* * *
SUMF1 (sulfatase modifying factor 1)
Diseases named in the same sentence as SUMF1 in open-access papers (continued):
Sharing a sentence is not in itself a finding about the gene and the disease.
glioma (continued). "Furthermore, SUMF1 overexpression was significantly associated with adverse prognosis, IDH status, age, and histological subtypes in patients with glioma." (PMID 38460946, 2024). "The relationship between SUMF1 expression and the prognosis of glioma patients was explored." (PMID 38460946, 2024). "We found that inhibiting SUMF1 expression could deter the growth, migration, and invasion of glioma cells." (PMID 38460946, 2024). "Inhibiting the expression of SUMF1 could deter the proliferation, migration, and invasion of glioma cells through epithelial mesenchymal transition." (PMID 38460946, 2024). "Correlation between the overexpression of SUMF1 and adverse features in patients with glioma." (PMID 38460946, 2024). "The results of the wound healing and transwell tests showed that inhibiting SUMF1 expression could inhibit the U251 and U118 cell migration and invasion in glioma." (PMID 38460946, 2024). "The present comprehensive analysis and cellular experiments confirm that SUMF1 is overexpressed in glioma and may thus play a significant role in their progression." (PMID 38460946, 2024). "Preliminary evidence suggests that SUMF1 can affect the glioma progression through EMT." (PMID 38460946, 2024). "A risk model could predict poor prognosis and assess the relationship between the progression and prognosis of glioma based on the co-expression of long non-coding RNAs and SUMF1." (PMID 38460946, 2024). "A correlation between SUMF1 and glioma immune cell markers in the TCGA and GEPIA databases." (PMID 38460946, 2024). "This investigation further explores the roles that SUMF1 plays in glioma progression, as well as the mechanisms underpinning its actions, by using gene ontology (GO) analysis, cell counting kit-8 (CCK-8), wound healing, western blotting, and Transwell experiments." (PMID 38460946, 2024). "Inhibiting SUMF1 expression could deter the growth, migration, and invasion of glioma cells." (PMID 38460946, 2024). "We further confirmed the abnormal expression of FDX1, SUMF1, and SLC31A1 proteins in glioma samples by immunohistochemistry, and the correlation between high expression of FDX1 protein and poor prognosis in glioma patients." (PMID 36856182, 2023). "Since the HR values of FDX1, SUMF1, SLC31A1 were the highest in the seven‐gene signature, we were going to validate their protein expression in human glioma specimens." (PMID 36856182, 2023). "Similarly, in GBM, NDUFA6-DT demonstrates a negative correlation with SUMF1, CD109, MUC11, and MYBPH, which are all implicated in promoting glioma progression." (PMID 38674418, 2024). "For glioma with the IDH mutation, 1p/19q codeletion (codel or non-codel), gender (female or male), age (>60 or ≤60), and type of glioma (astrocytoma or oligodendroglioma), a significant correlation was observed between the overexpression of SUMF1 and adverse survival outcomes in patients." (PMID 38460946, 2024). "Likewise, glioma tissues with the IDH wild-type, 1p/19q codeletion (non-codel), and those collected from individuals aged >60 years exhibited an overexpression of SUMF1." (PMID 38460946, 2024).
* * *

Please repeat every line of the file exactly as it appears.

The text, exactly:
SUMF1 (sulfatase modifying factor 1)
Diseases named in the same sentence as SUMF1 in open-access papers (continued):
Sharing a sentence is not in itself a finding about the gene and the disease.
glioma (continued). "Furthermore, SUMF1 overexpression was significantly associated with adverse prognosis, IDH status, age, and histological subtypes in patients with glioma." (PMID 38460946, 2024). "The relationship between SUMF1 expression and the prognosis of glioma patients was explored." (PMID 38460946, 2024). "We found that inhibiting SUMF1 expression could deter the growth, migration, and invasion of glioma cells." (PMID 38460946, 2024). "Inhibiting the expression of SUMF1 could deter the proliferation, migration, and invasion of glioma cells through epithelial mesenchymal transition." (PMID 38460946, 2024). "Correlation between the overexpression of SUMF1 and adverse features in patients with glioma." (PMID 38460946, 2024). "The results of the wound healing and transwell tests showed that inhibiting SUMF1 expression could inhibit the U251 and U118 cell migration and invasion in glioma." (PMID 38460946, 2024). "The present comprehensive analysis and cellular experiments confirm that SUMF1 is overexpressed in glioma and may thus play a significant role in their progression." (PMID 38460946, 2024). "Preliminary evidence suggests that SUMF1 can affect the glioma progression through EMT." (PMID 38460946, 2024). "A risk model could predict poor prognosis and assess the relationship between the progression and prognosis of glioma based on the co-expression of long non-coding RNAs and SUMF1." (PMID 38460946, 2024). "A correlation between SUMF1 and glioma immune cell markers in the TCGA and GEPIA databases." (PMID 38460946, 2024). "This investigation further explores the roles that SUMF1 plays in glioma progression, as well as the mechanisms underpinning its actions, by using gene ontology (GO) analysis, cell counting kit-8 (CCK-8), wound healing, western blotting, and Transwell experiments." (PMID 38460946, 2024). "Inhibiting SUMF1 expression could deter the growth, migration, and invasion of glioma cells." (PMID 38460946, 2024). "We further confirmed the abnormal expression of FDX1, SUMF1, and SLC31A1 proteins in glioma samples by immunohistochemistry, and the correlation between high expression of FDX1 protein and poor prognosis in glioma patients." (PMID 36856182, 2023). "Since the HR values of FDX1, SUMF1, SLC31A1 were the highest in the seven‐gene signature, we were going to validate their protein expression in human glioma specimens." (PMID 36856182, 2023). "Similarly, in GBM, NDUFA6-DT demonstrates a negative correlation with SUMF1, CD109, MUC11, and MYBPH, which are all implicated in promoting glioma progression." (PMID 38674418, 2024). "For glioma with the IDH mutation, 1p/19q codeletion (codel or non-codel), gender (female or male), age (>60 or ≤60), and type of glioma (astrocytoma or oligodendroglioma), a significant correlation was observed between the overexpression of SUMF1 and adverse survival outcomes in patients." (PMID 38460946, 2024). "Likewise, glioma tissues with the IDH wild-type, 1p/19q codeletion (non-codel), and those collected from individuals aged >60 years exhibited an overexpression of SUMF1." (PMID 38460946, 2024).